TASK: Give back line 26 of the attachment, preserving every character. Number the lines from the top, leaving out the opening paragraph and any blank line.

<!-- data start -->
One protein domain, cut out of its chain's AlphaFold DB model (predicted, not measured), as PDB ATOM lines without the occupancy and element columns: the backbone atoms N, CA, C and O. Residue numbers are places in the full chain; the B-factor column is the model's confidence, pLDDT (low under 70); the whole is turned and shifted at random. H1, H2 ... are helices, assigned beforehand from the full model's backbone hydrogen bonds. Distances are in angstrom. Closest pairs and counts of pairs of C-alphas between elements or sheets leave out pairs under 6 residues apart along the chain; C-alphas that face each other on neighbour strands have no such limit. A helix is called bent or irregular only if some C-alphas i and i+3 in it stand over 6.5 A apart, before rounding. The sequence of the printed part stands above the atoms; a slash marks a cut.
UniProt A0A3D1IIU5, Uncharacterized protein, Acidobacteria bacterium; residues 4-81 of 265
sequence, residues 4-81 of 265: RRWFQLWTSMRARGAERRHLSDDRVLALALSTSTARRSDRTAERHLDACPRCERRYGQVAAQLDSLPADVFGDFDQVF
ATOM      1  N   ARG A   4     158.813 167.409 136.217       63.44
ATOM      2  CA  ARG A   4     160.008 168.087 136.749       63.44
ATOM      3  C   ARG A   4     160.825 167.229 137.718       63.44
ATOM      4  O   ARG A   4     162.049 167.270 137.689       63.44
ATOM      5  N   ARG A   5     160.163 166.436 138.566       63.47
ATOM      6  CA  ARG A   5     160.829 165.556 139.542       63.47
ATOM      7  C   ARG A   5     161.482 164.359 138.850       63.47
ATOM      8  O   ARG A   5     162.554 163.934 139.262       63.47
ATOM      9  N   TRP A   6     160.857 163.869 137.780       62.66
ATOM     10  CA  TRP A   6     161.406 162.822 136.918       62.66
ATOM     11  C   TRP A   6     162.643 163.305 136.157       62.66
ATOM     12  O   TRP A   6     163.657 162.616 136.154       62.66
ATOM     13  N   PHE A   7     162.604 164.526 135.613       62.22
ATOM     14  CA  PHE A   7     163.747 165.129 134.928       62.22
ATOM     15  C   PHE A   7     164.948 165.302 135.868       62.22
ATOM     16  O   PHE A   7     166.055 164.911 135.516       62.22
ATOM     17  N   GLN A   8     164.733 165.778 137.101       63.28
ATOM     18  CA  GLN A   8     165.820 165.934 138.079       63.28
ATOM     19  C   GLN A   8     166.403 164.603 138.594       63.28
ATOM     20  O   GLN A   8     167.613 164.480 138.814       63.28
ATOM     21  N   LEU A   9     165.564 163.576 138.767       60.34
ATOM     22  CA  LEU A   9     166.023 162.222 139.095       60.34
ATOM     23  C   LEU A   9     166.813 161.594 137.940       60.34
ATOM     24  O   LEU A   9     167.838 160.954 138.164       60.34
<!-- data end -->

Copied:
ATOM     24  O   LEU A   9     167.838 160.954 138.164       60.34